New research shows that on average privately owned Chinese manufacturing multinational companies are less productive than those that are in the hands of the state. This is despite private non-multinational manufacturing companies being on average more productive than state owned ones.
This is the findings of research by Cheng Chen, Wei Tian and Miaojie Yu published in the November 2019 issue of The Economic Journal, which investigates the production and investment strategies of China’s manufacturing multinational companies.
They also show that compared to private firms, the number of firms that undertake outward financial direct investment is smaller among state owned enterprises. What’s surprising about this is that state owned enterprises are much larger than private firms in China, and larger firms are more likely to become multinational companies. They also receive substantial support from the Chinese government to invest abroad.
To understand these findings, the researchers build a model to highlight two economic forces determining outward foreign direct investment: institutional arbitrage and selection reversal. They assume that private firms pay a higher rental price on land when producing domestically, compared with state owned companies. Similarly, all firms pay the same prices on inputs when they produce abroad.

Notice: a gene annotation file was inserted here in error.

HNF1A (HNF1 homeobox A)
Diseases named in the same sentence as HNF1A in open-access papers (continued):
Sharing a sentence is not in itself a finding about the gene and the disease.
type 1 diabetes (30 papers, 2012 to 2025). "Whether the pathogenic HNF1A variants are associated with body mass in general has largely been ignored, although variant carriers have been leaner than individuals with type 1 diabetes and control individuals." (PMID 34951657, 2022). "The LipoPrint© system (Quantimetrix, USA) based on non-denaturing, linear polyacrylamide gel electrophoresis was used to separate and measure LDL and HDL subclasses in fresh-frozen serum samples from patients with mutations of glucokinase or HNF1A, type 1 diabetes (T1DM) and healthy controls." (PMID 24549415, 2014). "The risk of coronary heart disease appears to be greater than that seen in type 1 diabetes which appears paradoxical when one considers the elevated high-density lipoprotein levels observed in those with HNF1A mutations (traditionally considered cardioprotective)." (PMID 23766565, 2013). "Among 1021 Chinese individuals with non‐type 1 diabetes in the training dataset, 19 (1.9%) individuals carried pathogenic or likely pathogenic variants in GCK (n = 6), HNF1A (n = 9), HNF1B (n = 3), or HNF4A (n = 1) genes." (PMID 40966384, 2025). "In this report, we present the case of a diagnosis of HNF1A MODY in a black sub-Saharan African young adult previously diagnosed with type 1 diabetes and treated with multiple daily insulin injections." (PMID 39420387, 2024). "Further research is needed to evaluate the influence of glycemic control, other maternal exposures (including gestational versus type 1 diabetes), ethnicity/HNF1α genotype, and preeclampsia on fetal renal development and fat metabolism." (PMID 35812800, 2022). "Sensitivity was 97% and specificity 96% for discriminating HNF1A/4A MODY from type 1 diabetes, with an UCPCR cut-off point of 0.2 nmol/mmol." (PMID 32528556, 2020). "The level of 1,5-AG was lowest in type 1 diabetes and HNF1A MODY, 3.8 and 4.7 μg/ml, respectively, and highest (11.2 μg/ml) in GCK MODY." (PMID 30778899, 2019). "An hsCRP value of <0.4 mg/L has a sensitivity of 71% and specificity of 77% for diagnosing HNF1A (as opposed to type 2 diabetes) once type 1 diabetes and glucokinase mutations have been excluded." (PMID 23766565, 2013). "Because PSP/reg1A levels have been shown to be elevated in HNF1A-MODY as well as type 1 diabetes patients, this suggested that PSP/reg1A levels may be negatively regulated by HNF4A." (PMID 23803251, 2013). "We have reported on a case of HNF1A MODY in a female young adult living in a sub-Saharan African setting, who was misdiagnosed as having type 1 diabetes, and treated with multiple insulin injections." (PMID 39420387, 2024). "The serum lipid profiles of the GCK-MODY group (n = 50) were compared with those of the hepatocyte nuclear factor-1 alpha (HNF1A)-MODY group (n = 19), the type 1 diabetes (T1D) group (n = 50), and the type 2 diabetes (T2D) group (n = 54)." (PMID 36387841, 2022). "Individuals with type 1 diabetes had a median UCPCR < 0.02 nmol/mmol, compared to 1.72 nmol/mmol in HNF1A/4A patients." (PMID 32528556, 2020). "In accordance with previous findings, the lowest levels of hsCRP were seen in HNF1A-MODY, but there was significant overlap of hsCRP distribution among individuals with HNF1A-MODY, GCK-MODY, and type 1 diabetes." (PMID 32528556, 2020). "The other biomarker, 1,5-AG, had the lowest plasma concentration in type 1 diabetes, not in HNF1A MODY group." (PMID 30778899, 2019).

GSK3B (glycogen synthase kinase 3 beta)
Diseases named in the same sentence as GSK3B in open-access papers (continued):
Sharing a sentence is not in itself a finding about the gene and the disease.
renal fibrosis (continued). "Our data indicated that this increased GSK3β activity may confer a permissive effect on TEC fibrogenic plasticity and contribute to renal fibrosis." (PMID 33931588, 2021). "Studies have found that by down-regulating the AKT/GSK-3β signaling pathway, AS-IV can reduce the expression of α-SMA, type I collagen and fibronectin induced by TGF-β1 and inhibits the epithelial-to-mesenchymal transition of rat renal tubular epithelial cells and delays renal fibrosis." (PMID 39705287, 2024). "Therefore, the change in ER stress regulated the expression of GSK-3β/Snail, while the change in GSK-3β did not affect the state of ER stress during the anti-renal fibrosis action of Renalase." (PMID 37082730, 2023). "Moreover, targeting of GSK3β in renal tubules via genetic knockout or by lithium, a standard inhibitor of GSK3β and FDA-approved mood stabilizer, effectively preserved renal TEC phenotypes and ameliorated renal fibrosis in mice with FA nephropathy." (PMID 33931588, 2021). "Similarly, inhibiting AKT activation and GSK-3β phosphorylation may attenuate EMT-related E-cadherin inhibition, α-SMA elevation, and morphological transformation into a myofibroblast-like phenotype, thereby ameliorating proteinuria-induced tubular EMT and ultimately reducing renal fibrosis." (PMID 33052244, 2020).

The model shows that Chinese private firms pay higher costs when borrowing money and renting land in the domestic market, as a result of government intervention in financial markets and the national ownership of land in China. However, when private firms produce abroad, at least a part of the gap in input price ceases to exist as the financial and land markets in foreign economies are not controlled by the Chinese government.
As a result of this, there is an extra incentive for private firms to go and produce abroad, since they can circumvent the input market distortion that exists only domestically by becoming multinational companies (institutional arbitrage). Since they receive an extra benefit by producing abroad, the incentive of becoming a multinational company is higher to them. This leads to less selection into the outward foreign direct investment market for private firms (selection reversal). This explains why there are disproportionately fewer multinational companies among state owned enterprises than among private firms and why private multinationals are less productive than state owned ones.
‘Outward FDI and Domestic Input Distortions: Evidence from Chinese firms’ by Cheng Chen, Wei Tian and Miaojie Yu is published in the November 2019 issue of The Economic Journal
Associate Professor at Department of Economics at Clemson University
Professor at China Center for Economic Research (CCER), National School of Development, Peking University